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Sunday Battleship Blogging: HMS Dreadnought

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State of the art battleship armament in the late 19th century involved a mix of large and small caliber weapons. It was believed thatthe higher fire rate of the smaller weapons would make up for their lack of penetrative capacity. Indeed, some argued that large armored ships with small weapons (armored cruisers) could defeat battleships by saturating them with fire. However, developments in optics and improvements in gun accuracy at the beginning of the twentieth century began to tilt the balance towards heavier guns. The increased accuracy meant that ships could engage and expect hits at previously unimagined ranges. Moreover, the high rate of fire of smaller guns was mitigated by the fact that it was difficult to acquire the range by splashes when there were so many splashes around the target. Indeed, the presence of smaller weapons made it more difficult to get hits with larger guns. In 1904, the Japanese and the Americans began thinking about “all big gun” ships, which would carry a larger main armament at the expense of the secondary weapons. Satsuma, laid down in 1905, was designed to carry 12 12″ guns, but ended up carrying 4 12″ and 12 10″ because of a shortage of 12″ barrels. The slower Americans didn’t
lay down South Carolina until December 1906, about the time that Dreadnought was commissioned.

In October 1905 John “Jackie” Fisher became First Sea Lord. Fisher was, in an organizational sense, a committed revolutionary. He retired many of the older ships and set others to reduced commission. His vision of the Royal Navy centered on a new kind of ship, the battlecruiser, that would have the speed and armament to either destroy or run away from any potential foe. This was a bit too radical for the Admiralty, and he was forced to compromise on a new design for a battleship, to be called Dreadnought. Dreadnought would be slower, but more heavily armored, than the battlecruisers that Fisher wanted. Nevertheless, Fisher pursued the construction of Dreadnought with all enthusiasm. Dreadnought, like Satsuma and South Carolina, would be designed to carry a single main armament of large guns, rather than the mixed armament of previous ships.

But Fisher wanted more than big guns. What distinguished Dreadnought from South Carolina or Satsuma was the decision to use turbines instead of reciprocating engines, resulting in a higher speed, faster cruising, and less vibration. It was this contribution that helped make Dreadnought a revolutionary design. Neither the Americans nor the Japanese had envisioned their new ships as part of a fundamental break with the past. USS South Carlina was built onto the hull of a Connecticut class pre-dreadnought with what amounted to a re-arranged armament. She could have (and indeed this was the intention) operated at the head of a squadron of pre-dreadnoughts without difficulty or embarassment. Dreadnought, on the other hand, rendered the previous battleships of the world obsolete at a stroke. Carrying a large number of heavy, long range guns and having a higher speed than any contemporary meant that she could destroy extant battleships at range. Later battleships would have to be modelled upon Dreadnought; thus, she gave her name to a type of warship. “Dreadnought” is a name that the Royal Navy has used throughout it’s history, with the 1906 version being the sixth to carry the moniker (a Dreadnought served with Nelson at Trafalgar). It’s interesting to consider what modern battleships would have been called if another ship had preceded Dreadnought. I doubt, for example, that the navies of the world would have come to call their ships “South Carolinas”. Satsuma has a decent ring to it, but the Japan is probably too remote for the name to catch on. Dreadnought was followed on the slips by HMS Bellerophon and HMS Temeraire, neither of which, I suspect, would have become popular.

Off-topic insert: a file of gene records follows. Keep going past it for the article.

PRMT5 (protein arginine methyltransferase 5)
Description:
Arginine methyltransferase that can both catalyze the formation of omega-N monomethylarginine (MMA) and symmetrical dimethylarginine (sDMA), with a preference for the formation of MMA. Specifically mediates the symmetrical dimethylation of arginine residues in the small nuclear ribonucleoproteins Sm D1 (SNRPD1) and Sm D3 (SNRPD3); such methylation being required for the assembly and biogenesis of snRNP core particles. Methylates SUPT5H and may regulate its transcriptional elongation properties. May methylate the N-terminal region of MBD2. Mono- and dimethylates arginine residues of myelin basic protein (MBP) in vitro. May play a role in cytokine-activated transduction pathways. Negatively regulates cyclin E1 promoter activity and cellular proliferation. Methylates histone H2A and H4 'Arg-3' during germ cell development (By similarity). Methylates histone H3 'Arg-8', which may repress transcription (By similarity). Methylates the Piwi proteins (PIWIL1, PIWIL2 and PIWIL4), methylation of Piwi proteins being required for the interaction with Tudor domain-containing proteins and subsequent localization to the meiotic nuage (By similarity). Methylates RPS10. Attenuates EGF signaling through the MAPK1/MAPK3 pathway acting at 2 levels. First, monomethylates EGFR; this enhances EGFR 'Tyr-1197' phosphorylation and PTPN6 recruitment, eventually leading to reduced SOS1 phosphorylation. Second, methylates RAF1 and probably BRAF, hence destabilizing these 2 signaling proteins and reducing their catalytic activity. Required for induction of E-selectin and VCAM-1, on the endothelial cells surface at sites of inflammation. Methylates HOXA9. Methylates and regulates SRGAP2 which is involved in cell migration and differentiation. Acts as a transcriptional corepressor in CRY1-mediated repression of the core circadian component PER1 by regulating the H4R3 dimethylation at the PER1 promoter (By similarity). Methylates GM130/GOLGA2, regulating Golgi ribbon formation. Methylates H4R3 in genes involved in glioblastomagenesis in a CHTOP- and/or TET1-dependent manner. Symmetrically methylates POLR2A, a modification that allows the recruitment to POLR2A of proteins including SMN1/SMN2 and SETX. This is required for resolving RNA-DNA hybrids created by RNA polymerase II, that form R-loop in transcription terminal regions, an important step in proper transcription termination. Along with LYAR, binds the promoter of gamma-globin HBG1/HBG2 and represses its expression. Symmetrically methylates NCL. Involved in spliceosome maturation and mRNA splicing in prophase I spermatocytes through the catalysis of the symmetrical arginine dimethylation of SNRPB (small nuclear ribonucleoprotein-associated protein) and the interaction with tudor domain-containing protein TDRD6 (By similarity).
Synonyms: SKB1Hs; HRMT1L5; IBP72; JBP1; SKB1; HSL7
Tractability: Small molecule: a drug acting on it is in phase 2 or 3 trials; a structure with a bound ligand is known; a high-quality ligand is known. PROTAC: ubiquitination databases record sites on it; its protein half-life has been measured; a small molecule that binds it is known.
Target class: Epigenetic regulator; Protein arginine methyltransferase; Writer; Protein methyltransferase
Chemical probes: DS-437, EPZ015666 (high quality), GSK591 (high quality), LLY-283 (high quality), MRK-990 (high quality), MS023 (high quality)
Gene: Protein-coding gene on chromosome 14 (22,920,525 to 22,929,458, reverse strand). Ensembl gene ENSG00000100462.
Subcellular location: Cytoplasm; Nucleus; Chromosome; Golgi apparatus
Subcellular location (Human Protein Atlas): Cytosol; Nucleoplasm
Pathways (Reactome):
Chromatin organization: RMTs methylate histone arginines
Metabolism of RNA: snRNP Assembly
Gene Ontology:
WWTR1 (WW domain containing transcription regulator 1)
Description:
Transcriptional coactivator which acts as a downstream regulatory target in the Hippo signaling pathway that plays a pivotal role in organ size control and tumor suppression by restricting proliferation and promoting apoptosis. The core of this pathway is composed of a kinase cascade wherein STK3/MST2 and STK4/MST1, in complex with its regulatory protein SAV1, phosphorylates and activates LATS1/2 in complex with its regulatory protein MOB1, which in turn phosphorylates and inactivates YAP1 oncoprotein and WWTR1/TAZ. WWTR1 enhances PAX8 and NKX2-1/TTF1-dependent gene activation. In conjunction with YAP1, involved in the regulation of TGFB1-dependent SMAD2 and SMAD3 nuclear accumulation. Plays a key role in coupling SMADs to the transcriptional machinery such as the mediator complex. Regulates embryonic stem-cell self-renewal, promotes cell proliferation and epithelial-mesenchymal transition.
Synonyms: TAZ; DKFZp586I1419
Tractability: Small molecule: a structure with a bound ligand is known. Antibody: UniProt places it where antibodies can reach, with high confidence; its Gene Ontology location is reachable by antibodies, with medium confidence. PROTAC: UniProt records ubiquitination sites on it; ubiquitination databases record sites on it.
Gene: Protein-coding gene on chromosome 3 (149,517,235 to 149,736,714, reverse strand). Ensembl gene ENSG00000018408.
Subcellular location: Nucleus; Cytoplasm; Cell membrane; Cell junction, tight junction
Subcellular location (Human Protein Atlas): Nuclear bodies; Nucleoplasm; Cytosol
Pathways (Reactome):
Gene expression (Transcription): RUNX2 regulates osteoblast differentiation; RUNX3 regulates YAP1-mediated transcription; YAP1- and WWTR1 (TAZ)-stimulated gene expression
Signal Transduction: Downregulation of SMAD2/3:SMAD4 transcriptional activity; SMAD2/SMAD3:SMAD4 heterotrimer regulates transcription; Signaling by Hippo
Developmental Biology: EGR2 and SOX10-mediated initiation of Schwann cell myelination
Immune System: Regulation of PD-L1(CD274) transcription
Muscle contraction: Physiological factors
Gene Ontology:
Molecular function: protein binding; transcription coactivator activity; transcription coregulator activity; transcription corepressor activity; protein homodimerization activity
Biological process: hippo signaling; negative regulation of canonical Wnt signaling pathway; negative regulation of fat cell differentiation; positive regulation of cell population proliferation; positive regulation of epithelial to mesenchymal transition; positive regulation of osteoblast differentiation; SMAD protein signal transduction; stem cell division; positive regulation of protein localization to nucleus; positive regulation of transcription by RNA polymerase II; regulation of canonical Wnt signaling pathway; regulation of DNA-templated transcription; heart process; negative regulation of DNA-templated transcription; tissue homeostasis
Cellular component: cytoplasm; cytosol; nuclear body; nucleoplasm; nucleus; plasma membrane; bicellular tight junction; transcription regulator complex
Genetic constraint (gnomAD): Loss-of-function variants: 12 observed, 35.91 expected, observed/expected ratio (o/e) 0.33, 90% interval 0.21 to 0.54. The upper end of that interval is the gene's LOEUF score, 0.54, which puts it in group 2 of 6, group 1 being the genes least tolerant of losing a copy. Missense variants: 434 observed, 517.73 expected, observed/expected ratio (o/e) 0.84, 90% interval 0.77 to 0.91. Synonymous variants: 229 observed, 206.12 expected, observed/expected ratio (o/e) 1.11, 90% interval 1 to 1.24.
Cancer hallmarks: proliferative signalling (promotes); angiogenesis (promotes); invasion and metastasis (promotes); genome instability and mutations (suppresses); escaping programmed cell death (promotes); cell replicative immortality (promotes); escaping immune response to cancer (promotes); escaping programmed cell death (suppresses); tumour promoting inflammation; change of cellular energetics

HMS Dreadnought was commissioned in December 1906 (accounts vary as to whether on the 3rd, 6th, or 11th of the month). She displaced about 18500 tons, could make 21 knots, and carried 10 12″ guns in five twin turrets. The British didn’t believe that superfiring turrets would work (and, in their defense, superfiring experiments in American battleships had yielded poor results), so arranged the turrets one fore, two aft, and one on each wing. This gave Dreadnought an eight gun broadside and six gun head on fire in either direction. Dreadnought was armored on roughly the same scale as the Lord Nelson class pre-dreadnoughts (although ironically the construction of Lord Nelson and Agamemnon was so delayed by the concentration on Dreadnought that they weren’t commissioned until 1908). She was Jackie Fisher’s baby. Fisher began stockpiling material for Dreadnought before finalizing the design, and delayed all other construction to accelerate her completion. Laid down in October 1905 (five months after Satsuma), she was launched in February 1906.

Dreadnought served as flagship of the Home Fleet until 1912, eventually being replaced by newer and larger ships. Her construction forced the navies of the world to reinvent their own battleship designs, with the result that Dreadnought remained the most powerful ship in the world for only a brief period of time. She missed Jutland while in refit, and served for a while as flagship of a fleet of pre-dreadnoughts intended to deter German bombardment of the English coast. On March 18, 1915 she rammed the German U-29, thus becoming the only battleship to ever sink a submarine. Although she returned to the Grand Fleet in March 1918, she was placed in reserve when the war ended, and scrapped in 1923. She survived First Sea Lord Jackie Fisher by three years.

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